In current silicon-on-insulator technology, it is possible to create very thin channel transistors; however, the mobility of the charge carriers in silicon below 3nm thickness degrades very quickly, unlike in 2D materials where the charge carrier properties stay efficient. Because there are insulating 2D materials as well as conducting, designers can stack the layers on top of each other, as well as stacking conductive/semiconducting 2D layers on to conventional insulating substrates. This allows 2D material transistors to reap the same benefits as silicon-on-insulator technology without the performance degradation at lower scales, improve performance in the steep subthreshold swing and driving current, and achieve greater immunity to the short channel effect.
The ability to stack 2D materials into vdW heterostructures also opens more doors for logic computing applications, including more area-efficient logic gate structures and the ability to integrate the heterostructures without any lattice mismatching issues. When it comes to computing chips, a number of logic gates are used and either the NAND or NOR gate can be used to construct the whole logic system. In bulk architectures, only the top surface is used in the device design, requiring two input terminals (two transistors). However, when designers use 2D materials to build similar logic systems, only one transistor terminal is needed for the input signal because both the top and bottom surfaces of the channel materials can be tuned effectively.
Benefits could also exist when it comes to the vertical integration of chips―a common way to increase chip density. Bulk materials contain lattice distortions that cause them to suffer from a low interconnection density. However, when it comes to 2D materials, there’s no need to design for any lattice adaptation because the 2D materials are grown directly into the target substrate and redundant materials are etched away. Any subsequent layers, if heterostructures are being fabricated, are grown on top of the previous functional layer. There are also no limitations between the neighboring functional layers in vdW heterostructures, so each layer can be stacked independently, regardless of whether it’s a computing layer or a memory layer. Designers could employ this approach in the future to increase the data movement energy efficiency and data transfer rate in future logic-based computing architectures.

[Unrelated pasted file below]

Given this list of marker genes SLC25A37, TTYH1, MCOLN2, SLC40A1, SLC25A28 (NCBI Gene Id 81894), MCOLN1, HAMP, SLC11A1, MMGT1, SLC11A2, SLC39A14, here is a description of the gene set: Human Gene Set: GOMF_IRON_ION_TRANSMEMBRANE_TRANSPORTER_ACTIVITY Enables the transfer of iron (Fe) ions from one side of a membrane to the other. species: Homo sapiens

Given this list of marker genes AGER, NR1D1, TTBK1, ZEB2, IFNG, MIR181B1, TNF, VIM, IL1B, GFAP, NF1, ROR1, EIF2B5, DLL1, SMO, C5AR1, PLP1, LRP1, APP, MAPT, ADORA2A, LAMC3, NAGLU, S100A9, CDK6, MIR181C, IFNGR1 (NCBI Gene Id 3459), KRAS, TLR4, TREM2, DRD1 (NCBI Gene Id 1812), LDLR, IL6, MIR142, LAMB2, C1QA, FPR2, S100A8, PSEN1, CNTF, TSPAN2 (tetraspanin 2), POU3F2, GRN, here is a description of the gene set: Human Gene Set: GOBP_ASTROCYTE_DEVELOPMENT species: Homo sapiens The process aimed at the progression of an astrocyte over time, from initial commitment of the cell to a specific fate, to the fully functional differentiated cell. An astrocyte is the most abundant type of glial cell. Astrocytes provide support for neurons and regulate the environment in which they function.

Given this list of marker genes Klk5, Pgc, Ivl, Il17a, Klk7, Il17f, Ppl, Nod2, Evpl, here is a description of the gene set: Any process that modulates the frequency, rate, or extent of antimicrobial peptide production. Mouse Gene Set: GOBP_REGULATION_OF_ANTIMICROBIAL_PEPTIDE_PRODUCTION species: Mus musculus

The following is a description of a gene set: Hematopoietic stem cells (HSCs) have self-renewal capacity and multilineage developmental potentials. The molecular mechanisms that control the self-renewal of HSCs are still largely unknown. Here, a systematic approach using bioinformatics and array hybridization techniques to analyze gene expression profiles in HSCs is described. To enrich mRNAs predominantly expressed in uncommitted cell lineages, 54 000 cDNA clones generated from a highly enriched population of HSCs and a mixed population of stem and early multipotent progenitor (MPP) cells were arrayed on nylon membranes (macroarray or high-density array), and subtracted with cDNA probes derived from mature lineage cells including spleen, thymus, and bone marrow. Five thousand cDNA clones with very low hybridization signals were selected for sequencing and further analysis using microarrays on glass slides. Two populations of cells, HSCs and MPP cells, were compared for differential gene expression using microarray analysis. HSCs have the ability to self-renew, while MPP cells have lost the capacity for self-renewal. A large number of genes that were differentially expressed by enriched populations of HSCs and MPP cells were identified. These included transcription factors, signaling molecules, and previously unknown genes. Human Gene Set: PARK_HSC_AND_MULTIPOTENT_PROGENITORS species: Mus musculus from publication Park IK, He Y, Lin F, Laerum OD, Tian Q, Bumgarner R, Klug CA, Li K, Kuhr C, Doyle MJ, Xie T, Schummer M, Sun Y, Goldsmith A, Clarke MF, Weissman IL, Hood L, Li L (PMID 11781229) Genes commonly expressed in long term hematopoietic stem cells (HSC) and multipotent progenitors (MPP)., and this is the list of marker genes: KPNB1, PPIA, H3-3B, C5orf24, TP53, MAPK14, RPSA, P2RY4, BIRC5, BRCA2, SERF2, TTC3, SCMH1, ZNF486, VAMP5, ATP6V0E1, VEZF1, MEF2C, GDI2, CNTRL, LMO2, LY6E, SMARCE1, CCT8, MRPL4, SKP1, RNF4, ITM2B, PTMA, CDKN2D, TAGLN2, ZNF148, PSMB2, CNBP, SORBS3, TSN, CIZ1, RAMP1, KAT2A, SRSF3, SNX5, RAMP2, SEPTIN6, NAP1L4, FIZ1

As we start scaling down computing architectures to build the next generation of computing hardware, it might be advisable to create systems specifically designed for logic or matrix-based applications. The small scale and electronic properties of 2D materials offer a way to develop:
So, while it may take some time to implement, there’s much potential for 2D materials in future computing applications.
Liam Critchley is a writer, journalist and communicator who specializes in chemistry and nanotechnology and how fundamental principles at the molecular level can be applied to many different application areas. Liam is perhaps best known for his informative approach and explaining complex scientific topics to both scientists and non-scientists. Liam has over 350 articles published across various scientific areas and industries that crossover with both chemistry and nanotechnology.
Liam is Senior Science Communications Officer at the Nanotechnology Industries Association (NIA) in Europe and has spent the past few years writing for companies, associations and media websites around the globe. Before becoming a writer, Liam completed master’s degrees in chemistry with nanotechnology and chemical engineering.
Aside from writing, Liam is also an advisory board member for the National Graphene Association (NGA) in the U.S., the global organization Nanotechnology World Network (NWN), and a Board of Trustees member for GlamSci–A UK-based science Charity. Liam is also a member of the British Society for Nanomedicine (BSNM) and the International Association of Advanced Materials (IAAM), as well as a peer-reviewer for multiple academic journals.